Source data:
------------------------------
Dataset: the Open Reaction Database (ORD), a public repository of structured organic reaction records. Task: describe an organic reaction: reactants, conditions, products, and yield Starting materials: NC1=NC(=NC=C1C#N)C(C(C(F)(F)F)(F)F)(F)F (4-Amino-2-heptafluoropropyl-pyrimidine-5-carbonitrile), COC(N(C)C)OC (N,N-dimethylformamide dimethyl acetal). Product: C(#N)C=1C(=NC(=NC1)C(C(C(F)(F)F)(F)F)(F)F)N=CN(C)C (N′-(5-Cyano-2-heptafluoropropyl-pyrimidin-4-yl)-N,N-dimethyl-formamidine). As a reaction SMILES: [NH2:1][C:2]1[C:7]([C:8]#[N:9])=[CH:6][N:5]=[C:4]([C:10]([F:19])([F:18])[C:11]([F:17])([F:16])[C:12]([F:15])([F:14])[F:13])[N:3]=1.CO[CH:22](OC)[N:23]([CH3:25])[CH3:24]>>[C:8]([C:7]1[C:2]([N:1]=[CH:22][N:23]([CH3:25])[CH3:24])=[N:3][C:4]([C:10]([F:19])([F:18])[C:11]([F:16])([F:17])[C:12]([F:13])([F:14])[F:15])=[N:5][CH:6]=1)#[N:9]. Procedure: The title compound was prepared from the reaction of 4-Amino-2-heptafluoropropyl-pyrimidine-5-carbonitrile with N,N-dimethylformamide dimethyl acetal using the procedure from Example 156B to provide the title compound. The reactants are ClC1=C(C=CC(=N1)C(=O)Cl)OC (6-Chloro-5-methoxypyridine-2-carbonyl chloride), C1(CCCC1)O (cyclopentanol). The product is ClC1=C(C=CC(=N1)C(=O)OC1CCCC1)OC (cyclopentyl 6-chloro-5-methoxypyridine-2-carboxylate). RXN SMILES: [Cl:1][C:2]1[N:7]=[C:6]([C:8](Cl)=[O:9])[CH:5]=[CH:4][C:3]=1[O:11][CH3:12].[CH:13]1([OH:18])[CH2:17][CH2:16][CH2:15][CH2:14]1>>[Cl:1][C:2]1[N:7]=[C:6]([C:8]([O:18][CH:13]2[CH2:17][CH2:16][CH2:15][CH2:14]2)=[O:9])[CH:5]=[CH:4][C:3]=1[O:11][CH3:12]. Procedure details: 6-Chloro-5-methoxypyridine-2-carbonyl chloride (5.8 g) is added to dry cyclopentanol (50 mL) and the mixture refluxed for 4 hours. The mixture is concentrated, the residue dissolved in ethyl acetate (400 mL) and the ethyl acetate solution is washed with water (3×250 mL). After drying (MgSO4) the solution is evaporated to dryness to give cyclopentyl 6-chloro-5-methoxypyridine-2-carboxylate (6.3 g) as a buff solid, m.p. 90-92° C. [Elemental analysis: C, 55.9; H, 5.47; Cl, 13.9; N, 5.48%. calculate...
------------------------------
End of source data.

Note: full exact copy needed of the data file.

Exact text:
Dataset: the Open Reaction Database (ORD), a public repository of structured organic reaction records. Task: describe an organic reaction: reactants, conditions, products, and yield Starting materials: NC1=NC(=NC=C1C#N)C(C(C(F)(F)F)(F)F)(F)F (4-Amino-2-heptafluoropropyl-pyrimidine-5-carbonitrile), COC(N(C)C)OC (N,N-dimethylformamide dimethyl acetal). Product: C(#N)C=1C(=NC(=NC1)C(C(C(F)(F)F)(F)F)(F)F)N=CN(C)C (N′-(5-Cyano-2-heptafluoropropyl-pyrimidin-4-yl)-N,N-dimethyl-formamidine). As a reaction SMILES: [NH2:1][C:2]1[C:7]([C:8]#[N:9])=[CH:6][N:5]=[C:4]([C:10]([F:19])([F:18])[C:11]([F:17])([F:16])[C:12]([F:15])([F:14])[F:13])[N:3]=1.CO[CH:22](OC)[N:23]([CH3:25])[CH3:24]>>[C:8]([C:7]1[C:2]([N:1]=[CH:22][N:23]([CH3:25])[CH3:24])=[N:3][C:4]([C:10]([F:19])([F:18])[C:11]([F:16])([F:17])[C:12]([F:13])([F:14])[F:15])=[N:5][CH:6]=1)#[N:9]. Procedure: The title compound was prepared from the reaction of 4-Amino-2-heptafluoropropyl-pyrimidine-5-carbonitrile with N,N-dimethylformamide dimethyl acetal using the procedure from Example 156B to provide the title compound. The reactants are ClC1=C(C=CC(=N1)C(=O)Cl)OC (6-Chloro-5-methoxypyridine-2-carbonyl chloride), C1(CCCC1)O (cyclopentanol). The product is ClC1=C(C=CC(=N1)C(=O)OC1CCCC1)OC (cyclopentyl 6-chloro-5-methoxypyridine-2-carboxylate). RXN SMILES: [Cl:1][C:2]1[N:7]=[C:6]([C:8](Cl)=[O:9])[CH:5]=[CH:4][C:3]=1[O:11][CH3:12].[CH:13]1([OH:18])[CH2:17][CH2:16][CH2:15][CH2:14]1>>[Cl:1][C:2]1[N:7]=[C:6]([C:8]([O:18][CH:13]2[CH2:17][CH2:16][CH2:15][CH2:14]2)=[O:9])[CH:5]=[CH:4][C:3]=1[O:11][CH3:12]. Procedure details: 6-Chloro-5-methoxypyridine-2-carbonyl chloride (5.8 g) is added to dry cyclopentanol (50 mL) and the mixture refluxed for 4 hours. The mixture is concentrated, the residue dissolved in ethyl acetate (400 mL) and the ethyl acetate solution is washed with water (3×250 mL). After drying (MgSO4) the solution is evaporated to dryness to give cyclopentyl 6-chloro-5-methoxypyridine-2-carboxylate (6.3 g) as a buff solid, m.p. 90-92° C. [Elemental analysis: C, 55.9; H, 5.47; Cl, 13.9; N, 5.48%. calculate...